Erin Aubry Kaplan

Erin Aubry Kaplan
Erin Aubry Kaplan is a Los Angeles journalist and columnist who has written about African-American political, economic and cultural issues since 1992. She is currently a contributing editor to the op-ed section of the Los Angeles Times, and from 2005 to 2007 was a weekly op-ed columnist - the first black weekly op-ed columnist in the paper’s history. She has been a staff writer and columnist for the LA Weekly and New Times Los Angeles. She is a regular contributor for many publications, including Salon.com, Essence, Black Enterprise, BlackAmericaWeb, Ms.and the Independent. She is also a regular columnist for make/shift, a quarterly, cutting-edge feminist magazine that launched in 2007.

Story continues below

As a journalist, Erin’s passion has always been injecting the personal in features, commentary, criticism and essays. One of her most-remembered pieces is “The Butt,” an essay for the LA Weekly that pondered the many social and psychological ramifications of having the pronounced backside typical of black women (Erin was the body model for the photos that ran with the story. She thought she would go unrecognized; she did not). Another Weekly piece, “Blue Like Me,” explored the modern connections between her own long battle with depression, family history and the still-distressing state of the race. That piece won the PEN USA 2001 award for journalism.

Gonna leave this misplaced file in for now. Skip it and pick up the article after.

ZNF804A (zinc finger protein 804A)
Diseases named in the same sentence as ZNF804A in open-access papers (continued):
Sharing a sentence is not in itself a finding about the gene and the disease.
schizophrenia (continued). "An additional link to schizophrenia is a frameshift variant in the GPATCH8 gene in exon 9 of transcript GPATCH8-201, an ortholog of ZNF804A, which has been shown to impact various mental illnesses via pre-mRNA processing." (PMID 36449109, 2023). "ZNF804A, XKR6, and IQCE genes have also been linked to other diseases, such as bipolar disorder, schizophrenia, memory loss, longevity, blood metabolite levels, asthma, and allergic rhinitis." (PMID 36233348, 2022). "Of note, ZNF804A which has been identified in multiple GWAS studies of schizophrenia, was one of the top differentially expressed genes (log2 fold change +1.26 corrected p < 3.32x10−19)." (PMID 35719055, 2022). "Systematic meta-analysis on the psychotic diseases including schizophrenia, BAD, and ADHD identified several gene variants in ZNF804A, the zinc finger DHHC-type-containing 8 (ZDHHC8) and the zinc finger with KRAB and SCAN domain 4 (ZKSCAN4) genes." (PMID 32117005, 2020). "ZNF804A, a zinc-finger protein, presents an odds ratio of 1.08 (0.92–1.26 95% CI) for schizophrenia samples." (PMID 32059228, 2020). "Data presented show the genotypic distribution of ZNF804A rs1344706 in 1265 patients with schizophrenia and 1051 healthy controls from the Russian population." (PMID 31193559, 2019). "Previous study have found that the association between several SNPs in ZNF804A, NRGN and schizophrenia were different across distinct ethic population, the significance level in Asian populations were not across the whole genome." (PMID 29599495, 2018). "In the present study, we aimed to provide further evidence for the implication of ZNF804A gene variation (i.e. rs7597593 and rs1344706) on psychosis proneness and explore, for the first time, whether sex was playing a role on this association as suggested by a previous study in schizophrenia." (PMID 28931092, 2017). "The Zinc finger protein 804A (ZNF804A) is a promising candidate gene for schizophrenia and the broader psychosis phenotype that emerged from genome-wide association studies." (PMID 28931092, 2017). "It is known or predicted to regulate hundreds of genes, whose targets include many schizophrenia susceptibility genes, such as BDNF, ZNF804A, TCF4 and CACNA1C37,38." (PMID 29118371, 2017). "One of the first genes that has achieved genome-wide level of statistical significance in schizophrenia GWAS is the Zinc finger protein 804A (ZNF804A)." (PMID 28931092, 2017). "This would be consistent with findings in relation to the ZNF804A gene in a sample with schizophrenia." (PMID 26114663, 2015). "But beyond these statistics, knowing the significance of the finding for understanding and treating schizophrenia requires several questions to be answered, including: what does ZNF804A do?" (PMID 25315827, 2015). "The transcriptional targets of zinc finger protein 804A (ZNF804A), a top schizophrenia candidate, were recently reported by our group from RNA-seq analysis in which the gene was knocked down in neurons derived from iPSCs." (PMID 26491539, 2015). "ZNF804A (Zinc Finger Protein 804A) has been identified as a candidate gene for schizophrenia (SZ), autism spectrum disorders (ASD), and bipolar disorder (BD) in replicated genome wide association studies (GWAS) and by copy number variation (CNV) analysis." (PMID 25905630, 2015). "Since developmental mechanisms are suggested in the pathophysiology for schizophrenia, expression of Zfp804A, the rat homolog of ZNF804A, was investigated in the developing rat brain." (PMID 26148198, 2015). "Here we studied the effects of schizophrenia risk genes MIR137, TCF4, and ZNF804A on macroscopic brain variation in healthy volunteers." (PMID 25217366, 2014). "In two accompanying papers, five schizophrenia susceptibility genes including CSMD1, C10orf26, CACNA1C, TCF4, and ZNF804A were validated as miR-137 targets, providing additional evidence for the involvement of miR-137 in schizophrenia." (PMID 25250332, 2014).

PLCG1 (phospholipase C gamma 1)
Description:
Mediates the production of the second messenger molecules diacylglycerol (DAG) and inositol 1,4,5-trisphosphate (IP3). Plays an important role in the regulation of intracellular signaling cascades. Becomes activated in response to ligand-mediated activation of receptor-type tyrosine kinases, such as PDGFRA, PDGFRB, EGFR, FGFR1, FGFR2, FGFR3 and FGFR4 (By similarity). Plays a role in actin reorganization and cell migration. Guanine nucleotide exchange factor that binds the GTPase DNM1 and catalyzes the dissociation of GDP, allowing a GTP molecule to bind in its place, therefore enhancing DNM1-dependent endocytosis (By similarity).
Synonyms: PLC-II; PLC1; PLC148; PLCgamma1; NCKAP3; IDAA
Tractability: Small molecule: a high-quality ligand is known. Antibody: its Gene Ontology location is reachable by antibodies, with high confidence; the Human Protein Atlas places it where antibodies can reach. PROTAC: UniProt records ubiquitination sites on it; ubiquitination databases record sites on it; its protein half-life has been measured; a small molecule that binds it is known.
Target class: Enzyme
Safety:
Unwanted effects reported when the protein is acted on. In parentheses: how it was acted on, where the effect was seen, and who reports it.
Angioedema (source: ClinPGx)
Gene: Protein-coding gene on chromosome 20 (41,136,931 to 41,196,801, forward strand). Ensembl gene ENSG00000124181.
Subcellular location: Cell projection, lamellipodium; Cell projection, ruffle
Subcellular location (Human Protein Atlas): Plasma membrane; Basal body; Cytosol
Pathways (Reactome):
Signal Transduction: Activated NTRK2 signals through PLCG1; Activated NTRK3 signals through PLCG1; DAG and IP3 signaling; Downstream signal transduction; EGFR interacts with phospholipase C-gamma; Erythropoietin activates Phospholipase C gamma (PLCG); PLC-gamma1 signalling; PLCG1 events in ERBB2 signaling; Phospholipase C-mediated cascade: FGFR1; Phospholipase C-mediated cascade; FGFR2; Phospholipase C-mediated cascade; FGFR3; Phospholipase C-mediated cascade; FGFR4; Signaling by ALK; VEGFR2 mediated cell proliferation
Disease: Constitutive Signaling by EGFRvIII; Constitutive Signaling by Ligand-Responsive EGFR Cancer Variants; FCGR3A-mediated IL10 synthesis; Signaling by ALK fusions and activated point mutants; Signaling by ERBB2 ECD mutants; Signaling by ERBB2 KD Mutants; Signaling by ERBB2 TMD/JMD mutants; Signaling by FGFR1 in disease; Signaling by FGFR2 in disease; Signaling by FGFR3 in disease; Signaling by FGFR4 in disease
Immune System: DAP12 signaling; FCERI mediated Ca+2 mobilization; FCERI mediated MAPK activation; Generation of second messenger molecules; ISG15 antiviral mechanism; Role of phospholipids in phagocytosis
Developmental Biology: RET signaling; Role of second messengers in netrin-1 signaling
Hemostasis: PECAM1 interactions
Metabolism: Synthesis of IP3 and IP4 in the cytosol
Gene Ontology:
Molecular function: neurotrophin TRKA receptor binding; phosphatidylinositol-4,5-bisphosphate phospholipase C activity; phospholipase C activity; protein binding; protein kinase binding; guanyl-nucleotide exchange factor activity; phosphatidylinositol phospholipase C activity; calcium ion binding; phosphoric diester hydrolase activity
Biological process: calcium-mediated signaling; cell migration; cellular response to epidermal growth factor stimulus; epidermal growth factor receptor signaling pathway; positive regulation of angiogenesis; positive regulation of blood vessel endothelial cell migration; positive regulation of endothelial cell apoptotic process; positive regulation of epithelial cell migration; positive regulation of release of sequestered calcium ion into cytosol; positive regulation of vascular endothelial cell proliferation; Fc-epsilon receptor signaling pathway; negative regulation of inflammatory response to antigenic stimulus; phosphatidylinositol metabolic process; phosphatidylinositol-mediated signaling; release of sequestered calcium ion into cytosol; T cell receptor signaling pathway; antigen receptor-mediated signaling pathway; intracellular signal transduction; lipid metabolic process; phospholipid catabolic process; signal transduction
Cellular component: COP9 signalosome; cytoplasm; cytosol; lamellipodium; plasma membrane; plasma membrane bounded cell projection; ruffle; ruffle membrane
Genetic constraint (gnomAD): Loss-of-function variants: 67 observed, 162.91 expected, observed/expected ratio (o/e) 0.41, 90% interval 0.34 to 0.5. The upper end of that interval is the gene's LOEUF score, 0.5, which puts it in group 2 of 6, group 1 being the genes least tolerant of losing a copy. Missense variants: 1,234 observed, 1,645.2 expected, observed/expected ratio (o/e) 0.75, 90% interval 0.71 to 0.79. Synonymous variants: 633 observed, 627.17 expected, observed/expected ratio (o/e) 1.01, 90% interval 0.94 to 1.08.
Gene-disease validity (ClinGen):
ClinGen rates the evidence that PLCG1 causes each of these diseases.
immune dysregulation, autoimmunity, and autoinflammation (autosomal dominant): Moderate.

Erin’s essays have been anthologized is several books, including Mothers Who Think: Tales of Real-Life Parenthood (Villard, Washington Square Press), Step Into A World (Wiley & Sons) and Rise Up Singing: Black Women Writers on Motherhood (Doubleday). The last book’s contributors include Maya Angelou, Gwendolyn Brooks and Alice Walker, and won an American Book Award in 2004.

Erin was born and raised in South Los Angeles and lives in Inglewood. She is married (yes, to a Jewish man—no, she’s not biracial) and has two rescue dogs, Toby and Maude.

We are dedicated to providing you with articles like this one. Show your support with a tax-deductible contribution to KCET. After all, public media is meant for the public. It belongs to all of us.

Keep Reading